Oregon has unveiled new ratings for nearly every school in the state under a new evaluation system that replaces the ratings under the No Child Left Behind federal education law.
Nine Central Oregon schools are among nearly 100 on the "priority," "focus" or "model" lists, meaning they will get more attention and support.
The ratings released Friday list 35 low-performing "priority schools" in high-poverty areas.
The Oregonian reports (http://bit.ly/QMwc5g ) that those schools will have to figure out what they're doing wrong and launch an improvement effort by next summer. Twenty-seven high-poverty schools are named top-performing "model schools."
The new ratings are based largely on how much schools help students improve their reading and math skills from year to year. Past ratings have been based on whether students passed or failed standardized tests.
Ratings information from the Department of Education: http://bit.ly/QMwGIN
News release (with Central Oregon school information):
95 Oregon Schools to Receive Help in Boosting Student Achievement
ODE identifies Priority, Focus, and Model schools as part of new accountability system
Salem, OR – Deputy Superintendent of Public Instruction Rob Saxton and Chief Education Officer Rudy Crew today announced that Oregon has identified 95 Oregon schools which will receive additional supports and interventions from the state to help increase student achievement and close persistent achievement gaps. Identification of these schools is one component of Oregon’s new accountability system approved last month by the U.S. Department of Education. Oregon’s new home-grown system relieves the state from many of the mandates of the No Child Left Behind law, formally known as the Elementary and Secondary Education Act (ESEA).
“Our education system is tasked with preparing all kids to compete in an increasingly complex and competitive world,” said Acting Deputy Superintendent Rob Saxton. “This list of schools is designed to help ensure our schools have the tools, resources, and supports they need to meet that challenge.”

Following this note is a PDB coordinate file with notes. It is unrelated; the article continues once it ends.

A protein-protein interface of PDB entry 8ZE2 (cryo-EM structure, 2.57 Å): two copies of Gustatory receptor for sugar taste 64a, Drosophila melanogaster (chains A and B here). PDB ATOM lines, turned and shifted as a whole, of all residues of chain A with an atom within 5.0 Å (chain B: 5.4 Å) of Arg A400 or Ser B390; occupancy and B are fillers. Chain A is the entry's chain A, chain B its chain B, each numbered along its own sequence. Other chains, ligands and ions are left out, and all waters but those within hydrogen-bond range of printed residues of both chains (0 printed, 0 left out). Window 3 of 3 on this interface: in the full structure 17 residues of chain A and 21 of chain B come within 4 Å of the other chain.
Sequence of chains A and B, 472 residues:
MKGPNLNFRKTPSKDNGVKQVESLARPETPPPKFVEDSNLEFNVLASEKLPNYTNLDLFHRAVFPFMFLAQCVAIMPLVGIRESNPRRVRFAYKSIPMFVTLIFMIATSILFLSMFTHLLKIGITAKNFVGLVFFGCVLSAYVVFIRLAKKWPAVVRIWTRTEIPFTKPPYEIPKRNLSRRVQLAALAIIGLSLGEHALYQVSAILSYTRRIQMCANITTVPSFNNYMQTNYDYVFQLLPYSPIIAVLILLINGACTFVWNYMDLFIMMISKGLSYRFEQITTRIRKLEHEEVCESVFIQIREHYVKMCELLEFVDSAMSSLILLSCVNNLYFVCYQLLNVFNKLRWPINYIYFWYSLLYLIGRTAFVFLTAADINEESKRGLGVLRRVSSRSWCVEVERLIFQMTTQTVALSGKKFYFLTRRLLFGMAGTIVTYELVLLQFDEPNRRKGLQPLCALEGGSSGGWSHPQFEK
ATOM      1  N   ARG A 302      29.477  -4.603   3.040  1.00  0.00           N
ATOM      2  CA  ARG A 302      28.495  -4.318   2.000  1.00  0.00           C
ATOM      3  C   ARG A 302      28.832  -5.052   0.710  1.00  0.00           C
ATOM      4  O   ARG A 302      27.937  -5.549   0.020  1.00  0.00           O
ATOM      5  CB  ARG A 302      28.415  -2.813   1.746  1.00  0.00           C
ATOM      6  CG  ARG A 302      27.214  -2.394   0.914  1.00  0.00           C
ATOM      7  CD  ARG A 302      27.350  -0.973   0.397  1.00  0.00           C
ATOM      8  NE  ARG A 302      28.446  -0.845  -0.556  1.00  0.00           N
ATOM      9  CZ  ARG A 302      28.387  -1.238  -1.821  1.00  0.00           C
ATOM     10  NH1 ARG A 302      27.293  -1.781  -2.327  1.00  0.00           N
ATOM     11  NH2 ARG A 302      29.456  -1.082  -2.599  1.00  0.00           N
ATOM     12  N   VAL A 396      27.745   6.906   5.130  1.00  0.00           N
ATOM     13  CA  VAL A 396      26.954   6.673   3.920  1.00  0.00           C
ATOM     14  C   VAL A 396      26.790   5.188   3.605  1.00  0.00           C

As part of the federal ESEA waiver application, Oregon developed a new accountability system which uses multiple measures to rate schools.
For high schools, these measures include academic achievement, academic growth, subgroup growth, graduation rates, and subgroup graduation. For elementary and middle schools, the first three measures are used. Schools receive an overall rating based on how well they are doing in each of these areas.
“This new system is designed to better assess how our schools are doing and then provide them with the help they need to turn things around,” said Chief Education Officer Rudy Crew. “We clearly have a ways to go to reach our state’s 40-40-20 Goal, but this new accountability system and the supports we are providing to our schools, puts us firmly on the right track.”
In order to provide support to the schools that need it most, ODE identified high poverty (Title I) Priority schools for additional supports and interventions. These 18 schools represent the bottom 5% of high poverty schools in the state and have been identified as most in need of assistance in turning around student achievement and growth. Also identified as Priority schools are the 17 schools currently receiving ESEA School Improvement Grants (SIG).
In Central Oregon, the preliminary ratings of priority schools include Bend's Marshall High School (receiving SIG grants), and three Jefferson County schools -- Jefferson County Middle School, Madras High School and Warm Springs Elementary School.
The first two receive School Improvement Grants and the Warm Springs school is listed as a high-poverty school that needs more support to turn things around.
In addition, the state has identified 60 Focus schools which are in the bottom 15% of high poverty schools and have faced challenges with closing the achievement gap and getting all students to achieve at high levels. These schools will also receive additional supports from the state.
The preliminary list includes, in the Bend-La Pine district, La Pine Elementary School and Rosland Elementary,and in Jefferson County, Buff Intermediate School in Madras.
The schools on the Priority and Focus lists will conduct a deeper diagnosis to determine the areas in which the school and district are struggling.
Based on the results of this review, the school and district leadership, in collaboration with teachers, parents, and the community, will develop a Comprehensive Achievement Plan that specifically addresses how the school and district will tackle problems, turn around achievement, and make progress toward specific goals.
The final category of schools identified this summer are 27 Model schools. These high-poverty schools have been identified as examples of successful student outcomes and will serve as models and mentors to other schools around the state. These schools will help share best practices and guide other schools on the journey toward better student outcomes and our state’s 40-40-20 Goal.